Wednesday, November 11, 2009

How to Photograph Everyone

Last night I attended a seminar given by the incredibly talented Clay Blackmore.  Walking in early and hearing "Funkytown" streaming from his iTunes playlist, I could tell it was going to be an upbeat and fun evening.  Backdrops were set up in the back two corners of the room, and spotlights, flashes and reflectors on stands dotted the floor all around them.  As I waited for the class to begin, I took in his beautiful photos lining one of the walls of windows.  Wedding photos, portraits, a camera ad with Anna Kournikova...everything just breathtaking.  I felt so out of my league (well, because I was) but was so excited for what I would learn.

I sat in the front row, not wanting to miss a beat, and scribbled my notes furiously as he spoke with speed and passion.  How to photograph to pose them and light them, then lift and refine them.  After a series of slides and explanations on how some of his photos were taken and post processed, he then had live model shoots to further drive home his techniques and methods.  Clay often shot in Live View with a feed to the projector screen so the class could see and understand what he was seeing and composing.  Basic pose.  Feminine pose.  High shoulder.  Spider lights.  Asking his assistants to move lights and flashes here and there.  All about making people look their best and using the right lighting to accomplish it.  Butterflies flitted in my stomach as he called on me as an example.  He said I have a round face (immediately making me regret the McDonald's value meal I had grabbed on my way to the seminar) and that I probably don't like photos where I'm facing the camera.  I most definitely nodded and agreed with his assessment.  He said I probably really like profile photos of myself...again, dead on (the chubby cheeks magically disappear, woohoo!).  Certain face shapes just photograph better at certain angles, and the faster you pick up on that, the faster you know how to pose that person.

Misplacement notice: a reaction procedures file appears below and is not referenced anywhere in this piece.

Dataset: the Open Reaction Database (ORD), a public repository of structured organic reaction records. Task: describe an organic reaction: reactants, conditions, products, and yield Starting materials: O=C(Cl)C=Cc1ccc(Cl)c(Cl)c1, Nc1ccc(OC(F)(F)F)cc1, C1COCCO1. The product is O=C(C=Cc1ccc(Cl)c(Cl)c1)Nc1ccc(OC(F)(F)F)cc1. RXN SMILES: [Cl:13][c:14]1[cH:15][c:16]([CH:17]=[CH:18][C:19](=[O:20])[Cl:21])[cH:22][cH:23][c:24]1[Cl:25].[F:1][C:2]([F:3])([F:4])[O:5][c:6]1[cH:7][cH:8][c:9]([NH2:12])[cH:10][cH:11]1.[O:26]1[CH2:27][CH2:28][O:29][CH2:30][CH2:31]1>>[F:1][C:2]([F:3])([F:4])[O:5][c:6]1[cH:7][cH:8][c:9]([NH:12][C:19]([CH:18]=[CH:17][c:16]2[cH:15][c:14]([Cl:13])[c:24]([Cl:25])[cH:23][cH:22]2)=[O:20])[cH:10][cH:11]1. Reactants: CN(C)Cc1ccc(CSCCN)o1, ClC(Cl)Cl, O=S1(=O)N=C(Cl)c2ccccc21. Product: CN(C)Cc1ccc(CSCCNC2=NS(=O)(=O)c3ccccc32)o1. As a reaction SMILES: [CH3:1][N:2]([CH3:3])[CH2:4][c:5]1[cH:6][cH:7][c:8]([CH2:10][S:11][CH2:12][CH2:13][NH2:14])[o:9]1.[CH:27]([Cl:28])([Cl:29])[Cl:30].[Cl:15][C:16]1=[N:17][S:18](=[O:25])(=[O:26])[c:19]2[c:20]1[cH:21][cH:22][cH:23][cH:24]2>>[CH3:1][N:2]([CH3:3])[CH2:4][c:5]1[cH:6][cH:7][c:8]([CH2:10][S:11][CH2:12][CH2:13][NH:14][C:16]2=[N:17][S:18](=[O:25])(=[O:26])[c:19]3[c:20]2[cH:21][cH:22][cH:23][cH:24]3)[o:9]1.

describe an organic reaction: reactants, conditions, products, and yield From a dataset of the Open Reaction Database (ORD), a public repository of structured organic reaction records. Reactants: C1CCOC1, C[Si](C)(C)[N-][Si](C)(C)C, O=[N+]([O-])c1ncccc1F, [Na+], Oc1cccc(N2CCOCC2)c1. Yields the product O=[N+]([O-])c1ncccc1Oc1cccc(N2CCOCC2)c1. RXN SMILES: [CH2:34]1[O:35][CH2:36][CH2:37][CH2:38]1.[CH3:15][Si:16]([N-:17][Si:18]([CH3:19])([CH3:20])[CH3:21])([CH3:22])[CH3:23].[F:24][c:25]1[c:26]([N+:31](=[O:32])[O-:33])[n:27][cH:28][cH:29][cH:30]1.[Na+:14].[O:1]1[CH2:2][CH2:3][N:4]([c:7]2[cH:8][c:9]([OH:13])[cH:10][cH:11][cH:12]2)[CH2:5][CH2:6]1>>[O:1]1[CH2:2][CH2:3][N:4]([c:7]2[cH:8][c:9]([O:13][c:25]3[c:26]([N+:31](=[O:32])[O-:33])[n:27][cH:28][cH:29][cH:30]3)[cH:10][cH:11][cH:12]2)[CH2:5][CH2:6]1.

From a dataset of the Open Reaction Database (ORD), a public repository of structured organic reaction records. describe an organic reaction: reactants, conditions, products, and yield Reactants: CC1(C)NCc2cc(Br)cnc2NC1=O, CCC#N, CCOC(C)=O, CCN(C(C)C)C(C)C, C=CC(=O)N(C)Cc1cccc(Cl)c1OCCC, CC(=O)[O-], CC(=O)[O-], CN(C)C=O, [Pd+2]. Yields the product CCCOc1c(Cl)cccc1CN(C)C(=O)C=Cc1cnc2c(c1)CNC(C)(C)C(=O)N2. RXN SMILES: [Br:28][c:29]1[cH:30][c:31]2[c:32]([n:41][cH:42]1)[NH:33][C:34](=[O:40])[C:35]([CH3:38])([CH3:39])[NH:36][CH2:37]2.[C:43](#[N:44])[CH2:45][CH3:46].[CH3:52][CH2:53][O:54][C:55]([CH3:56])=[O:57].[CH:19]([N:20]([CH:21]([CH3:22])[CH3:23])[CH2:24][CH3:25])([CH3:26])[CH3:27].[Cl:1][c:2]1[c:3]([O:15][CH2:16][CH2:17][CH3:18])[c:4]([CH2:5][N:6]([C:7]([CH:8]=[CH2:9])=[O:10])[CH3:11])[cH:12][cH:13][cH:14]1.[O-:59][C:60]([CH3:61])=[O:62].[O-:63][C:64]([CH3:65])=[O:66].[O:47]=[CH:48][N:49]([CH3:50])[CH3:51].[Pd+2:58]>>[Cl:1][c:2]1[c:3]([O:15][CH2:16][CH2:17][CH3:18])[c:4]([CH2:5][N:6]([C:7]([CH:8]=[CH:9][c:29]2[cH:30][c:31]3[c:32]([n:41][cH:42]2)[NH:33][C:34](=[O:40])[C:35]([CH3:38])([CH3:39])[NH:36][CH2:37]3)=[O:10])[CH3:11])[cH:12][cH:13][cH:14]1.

We had a short break (really, I could have gone all the way through and way into the wee hours of the morning, I was that mesmerized), and then after the break a couple of slideshows and some more live model shoots.  He wrapped up and ended the class, but asked the models to stay a little longer so he could snap a few more photos for their portfolios.  I asked if he minded if I stayed and watched him work.  "Not at all," he responded, and I was thankful for any extra time to learn more.  I looked on as Clay gave direction and the models struck their poses, each beautiful girl loving the camera and the camera loving them back.  After the last girl had finished, Clay turned to me and asked if I wanted a couple of photos.  My brain shouted "Ohmygosh areyoukiddingme? No way!" out of nervousness, but my lips formed the words, "Sure, why not!" out of the excitement of having my picture taken by such a talented photographer.  So I stood against the backdrop, lights pointing towards me, knowing I did not have the grace and form of the figures that stood there before me.  Feeling a bit awkward and a little dissheveled in appearance after a late night, I turned and moved as Clay directed and snapped a couple of shots.  And even though the camera may not have loved me, I still loved the camera......the back side of it, that is!

Here is the Explorer of Light working his magic!

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  1. very very cool! how exciting and nerve racking for you at the same time! so glad you got to do that though! see you next month!

  2. I am in a constant struggle with learning lighting. It can be so beautiful and yet so frustrating sometimes--LOL! This looks like a great opportunity & seminar! See you at the j* workshop!


  3. That is awesome!!! I have been wanting to learn more about off camera lighting, etc. What an awesome experience! Excited to meet you next month!

  4. Lighting is definitely great when you get it right and frustrating when you get it wrong! Can't wait to meet you girls next month!!


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